UEFA Champions League study: a prospective study of injuries in professional football during the 2001-2002 season2005In: British Journal of Sports Medicine, ISSN 0306-3674, Vol. 39, no 8, p. 542-546Article in journal (Refereed)
    Abstract [en]

    Background: No previous study on adult football involving severaldifferent countries has investigated the incidence and patternof injuries at the highest club competitive level.

    Objective: To investigate the risk exposure, risk of injury,and injury pattern of footballers involved in UEFA ChampionsLeague and international matches during a full football season.

    Method: Eleven top clubs (266 players) in five European countrieswere followed prospectively throughout the season of 2001–2002.Time-lost injuries and individual exposure times were recordedduring all club and national team training sessions and matches.

    Results: A total of 658 injuries were recorded. The mean (SD)injury incidence was 9.4 (3.2) injuries per 1000 hours (30.5(11.0) injuries per 1000 match hours and 5.8 (2.1) injuriesper 1000 training hours). The risk of match injury was significantlyhigher in the English and Dutch teams than in the teams fromFrance, Italy, and Spain (41.8 (3.3) v 24.0 (7.9) injuries per1000 hours; p = 0.008). Major injuries (absence >4 weeks)constituted 15% of all injuries, and the risk of major injurywas also significantly higher among the English and Dutch teams(p = 0.04). National team players had a higher match exposure,with a tendency towards a lower training injury incidence thanthe rest of the players (p = 0.051). Thigh strain was themost common injury (16%), with posterior strains being significantlymore common than anterior ones (67 v 36; p<0.0001).

    Conclusions: The risk of injury in European professional footballis high. The most common injury is the thigh strain typicallyinvolving the hamstrings. The results suggest that regionaldifferences may influence injury epidemiology and traumatology,but the factors involved are unclear. National team playershave a higher match exposure, but no higher risk of injury thanother top level players.

  • 418.
    Waldén, Markus
    et al.
    Linköping University, Department of Medical and Health Sciences, Division of Preventive and Social Medicine and Public Health Science. Linköping University, Faculty of Health Sciences.
    Hägglund, Martin
    Linköping University, Faculty of Health Sciences. Linköping University, Department of Medical and Health Sciences, Physiotherapy.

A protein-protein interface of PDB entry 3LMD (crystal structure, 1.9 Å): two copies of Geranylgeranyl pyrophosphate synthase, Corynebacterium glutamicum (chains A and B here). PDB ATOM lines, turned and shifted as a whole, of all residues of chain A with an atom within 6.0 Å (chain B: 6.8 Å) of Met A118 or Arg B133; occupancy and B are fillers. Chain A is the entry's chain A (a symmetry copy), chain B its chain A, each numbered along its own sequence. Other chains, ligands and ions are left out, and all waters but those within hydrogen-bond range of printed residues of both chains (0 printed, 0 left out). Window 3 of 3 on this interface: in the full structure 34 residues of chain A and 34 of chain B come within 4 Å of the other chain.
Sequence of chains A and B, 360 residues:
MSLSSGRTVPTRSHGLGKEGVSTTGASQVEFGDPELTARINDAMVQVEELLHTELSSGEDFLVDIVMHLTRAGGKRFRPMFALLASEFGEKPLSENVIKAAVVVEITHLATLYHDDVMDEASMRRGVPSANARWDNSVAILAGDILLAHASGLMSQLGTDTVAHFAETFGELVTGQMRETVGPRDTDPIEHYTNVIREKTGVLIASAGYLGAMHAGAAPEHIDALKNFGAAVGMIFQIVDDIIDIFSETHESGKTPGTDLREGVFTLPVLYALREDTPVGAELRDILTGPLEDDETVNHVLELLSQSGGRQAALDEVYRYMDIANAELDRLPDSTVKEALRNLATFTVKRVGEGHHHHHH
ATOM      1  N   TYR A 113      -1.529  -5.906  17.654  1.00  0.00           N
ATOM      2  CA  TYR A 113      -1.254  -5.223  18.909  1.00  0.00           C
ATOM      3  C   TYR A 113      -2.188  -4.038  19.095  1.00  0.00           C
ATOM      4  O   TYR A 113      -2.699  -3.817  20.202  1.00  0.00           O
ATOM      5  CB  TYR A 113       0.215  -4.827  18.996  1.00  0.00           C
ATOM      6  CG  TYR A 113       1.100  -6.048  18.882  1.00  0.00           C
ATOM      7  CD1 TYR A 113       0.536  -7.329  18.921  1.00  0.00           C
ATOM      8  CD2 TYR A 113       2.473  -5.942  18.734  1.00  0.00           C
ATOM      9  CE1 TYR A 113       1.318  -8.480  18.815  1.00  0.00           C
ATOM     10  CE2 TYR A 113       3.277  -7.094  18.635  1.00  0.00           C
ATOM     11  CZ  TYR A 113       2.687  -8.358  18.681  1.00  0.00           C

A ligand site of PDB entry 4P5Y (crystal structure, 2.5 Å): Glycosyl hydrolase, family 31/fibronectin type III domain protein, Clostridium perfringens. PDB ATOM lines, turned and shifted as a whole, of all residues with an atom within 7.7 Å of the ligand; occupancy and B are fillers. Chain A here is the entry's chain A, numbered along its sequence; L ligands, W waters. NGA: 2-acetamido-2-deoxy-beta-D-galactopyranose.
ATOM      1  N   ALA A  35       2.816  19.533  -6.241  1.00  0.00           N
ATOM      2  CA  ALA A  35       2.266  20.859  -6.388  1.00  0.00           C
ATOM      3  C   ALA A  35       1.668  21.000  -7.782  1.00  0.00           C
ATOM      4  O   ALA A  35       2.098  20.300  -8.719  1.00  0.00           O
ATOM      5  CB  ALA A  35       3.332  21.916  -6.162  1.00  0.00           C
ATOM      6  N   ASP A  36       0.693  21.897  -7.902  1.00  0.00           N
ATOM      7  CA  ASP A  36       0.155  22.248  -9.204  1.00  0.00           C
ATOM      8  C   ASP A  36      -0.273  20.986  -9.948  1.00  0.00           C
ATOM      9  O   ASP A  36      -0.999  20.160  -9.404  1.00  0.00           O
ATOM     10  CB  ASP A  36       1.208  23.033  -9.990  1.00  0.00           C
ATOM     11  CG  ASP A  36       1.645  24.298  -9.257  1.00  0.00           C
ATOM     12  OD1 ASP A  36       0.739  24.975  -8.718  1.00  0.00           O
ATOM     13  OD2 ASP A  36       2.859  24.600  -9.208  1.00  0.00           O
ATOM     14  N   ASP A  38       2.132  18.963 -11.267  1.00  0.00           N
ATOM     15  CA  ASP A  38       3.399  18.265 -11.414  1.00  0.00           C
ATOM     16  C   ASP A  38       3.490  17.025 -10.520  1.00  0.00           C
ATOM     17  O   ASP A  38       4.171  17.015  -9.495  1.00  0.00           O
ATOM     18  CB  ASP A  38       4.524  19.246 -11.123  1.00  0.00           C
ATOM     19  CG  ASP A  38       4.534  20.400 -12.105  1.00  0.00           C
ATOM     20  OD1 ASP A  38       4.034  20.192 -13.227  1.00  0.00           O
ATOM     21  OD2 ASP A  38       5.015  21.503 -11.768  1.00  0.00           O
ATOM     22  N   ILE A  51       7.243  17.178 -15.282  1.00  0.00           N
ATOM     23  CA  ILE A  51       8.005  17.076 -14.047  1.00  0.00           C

Magnusson, Henrik
    Linköping University, Faculty of Health Sciences. Linköping University, Department of Medical and Health Sciences, Physiotherapy.
    Ekstrand, Jan
    Linköping University, Faculty of Health Sciences. Linköping University, Department of Medical and Health Sciences, Sports Medicine .
    Anterior cruciate ligament injury in elite football: a prospective three-cohort study.2011In: Knee Surgery, Sports Traumatology, Arthroscopy, ISSN 0942-2056, E-ISSN 1433-7347, Vol. 19, no 1, p. 11-19Article in journal (Refereed)
    Abstract [en]

    Anterior cruciate ligament (ACL) injury causes long lay-off time and is often complicated with subsequent new knee injury and osteoarthritis. Female gender is associated with an increased ACL injury risk, but few studies have adjusted for gender-related differences in age although female players are often younger when sustaining their ACL injury. The objective of this three-cohort study was to describe ACL injury characteristics in teams from the Swedish men's and women's first leagues and from several European men's professional first leagues. Over a varying number of seasons from 2001 to 2009, 57 clubs (2,329 players) were followed prospectively and during this period 78 ACL injuries occurred (five partial). Mean age at ACL injury was lower in women compared to men (20.6 ± 2.2 vs. 25.2 ± 4.5 years, P = 0.0002). Using a Cox regression, the female-to-male hazard ratio (HR) was 2.6 (95% CI 1.4-4.6) in all three cohorts studied and 2.6 (95% CI 1.3-5.3) in the Swedish cohorts; adjusted for age, the HR was reduced to 2.4 (95% CI 1.3-4.2) and 2.1 (95% CI 1.0-4.2), respectively. Match play was associated with a higher ACL injury risk with a match-to-training ratio of 20.8 (95% CI 12.4-34.8) and 45 ACL injuries (58%) occurred due to non-contact mechanisms. Hamstrings grafts were used more often in Sweden than in Europe (67 vs. 34%, P = 0.028), and there were no differences in time to return to play after ACL reconstruction between the cohorts or different grafts. In conclusion, this study showed that the ACL injury incidence in female elite footballers was more than doubled compared to their male counterparts, but also that they were significantly younger at ACL injury than males. These findings suggest that future preventive research primarily should address the young female football player.

  • 419.
    Waldén, Markus
    et al.
    Linköping University, Department of Medical and Health Sciences, Social Medicine and Public Health Science. Linköping University, Faculty of Health Sciences.